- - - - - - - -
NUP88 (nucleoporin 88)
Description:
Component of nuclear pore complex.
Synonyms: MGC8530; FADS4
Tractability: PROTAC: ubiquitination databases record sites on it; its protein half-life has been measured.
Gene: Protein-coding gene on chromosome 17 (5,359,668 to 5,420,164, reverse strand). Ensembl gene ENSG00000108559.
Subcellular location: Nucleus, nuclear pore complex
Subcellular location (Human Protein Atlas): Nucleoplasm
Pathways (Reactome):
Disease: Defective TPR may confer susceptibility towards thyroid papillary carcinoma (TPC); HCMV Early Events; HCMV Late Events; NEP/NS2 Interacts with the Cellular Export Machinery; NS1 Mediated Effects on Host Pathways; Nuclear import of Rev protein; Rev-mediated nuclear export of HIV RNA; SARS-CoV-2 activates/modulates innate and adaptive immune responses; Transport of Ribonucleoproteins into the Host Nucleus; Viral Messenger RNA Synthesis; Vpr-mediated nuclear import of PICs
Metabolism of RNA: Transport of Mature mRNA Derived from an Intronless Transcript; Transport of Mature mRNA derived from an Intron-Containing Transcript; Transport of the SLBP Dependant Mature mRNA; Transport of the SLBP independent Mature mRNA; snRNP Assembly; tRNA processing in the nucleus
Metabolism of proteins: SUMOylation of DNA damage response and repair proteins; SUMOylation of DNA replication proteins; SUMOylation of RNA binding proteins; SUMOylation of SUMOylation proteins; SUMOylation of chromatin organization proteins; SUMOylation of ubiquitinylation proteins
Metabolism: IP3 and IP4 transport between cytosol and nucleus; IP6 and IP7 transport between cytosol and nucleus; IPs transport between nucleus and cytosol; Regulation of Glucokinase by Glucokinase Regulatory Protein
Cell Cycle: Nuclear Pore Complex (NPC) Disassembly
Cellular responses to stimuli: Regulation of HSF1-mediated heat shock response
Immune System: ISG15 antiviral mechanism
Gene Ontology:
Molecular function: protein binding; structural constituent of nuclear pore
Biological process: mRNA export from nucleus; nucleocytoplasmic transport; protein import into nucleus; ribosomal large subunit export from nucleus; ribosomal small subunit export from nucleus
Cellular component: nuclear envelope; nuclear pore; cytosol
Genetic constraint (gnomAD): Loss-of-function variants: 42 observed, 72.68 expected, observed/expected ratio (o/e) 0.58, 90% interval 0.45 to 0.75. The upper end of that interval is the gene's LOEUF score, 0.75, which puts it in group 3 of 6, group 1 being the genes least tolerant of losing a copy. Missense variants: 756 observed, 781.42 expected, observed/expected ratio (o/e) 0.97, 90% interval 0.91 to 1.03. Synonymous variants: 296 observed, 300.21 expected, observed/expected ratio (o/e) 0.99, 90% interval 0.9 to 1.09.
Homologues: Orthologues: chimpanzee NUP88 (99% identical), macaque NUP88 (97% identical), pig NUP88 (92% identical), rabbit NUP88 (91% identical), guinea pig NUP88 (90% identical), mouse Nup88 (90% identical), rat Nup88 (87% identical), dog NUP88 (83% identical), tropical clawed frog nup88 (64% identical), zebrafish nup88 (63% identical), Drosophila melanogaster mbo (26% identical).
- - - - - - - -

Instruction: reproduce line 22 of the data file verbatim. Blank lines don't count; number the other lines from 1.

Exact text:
Homologues: Orthologues: chimpanzee NUP88 (99% identical), macaque NUP88 (97% identical), pig NUP88 (92% identical), rabbit NUP88 (91% identical), guinea pig NUP88 (90% identical), mouse Nup88 (90% identical), rat Nup88 (87% identical), dog NUP88 (83% identical), tropical clawed frog nup88 (64% identical), zebrafish nup88 (63% identical), Drosophila melanogaster mbo (26% identical).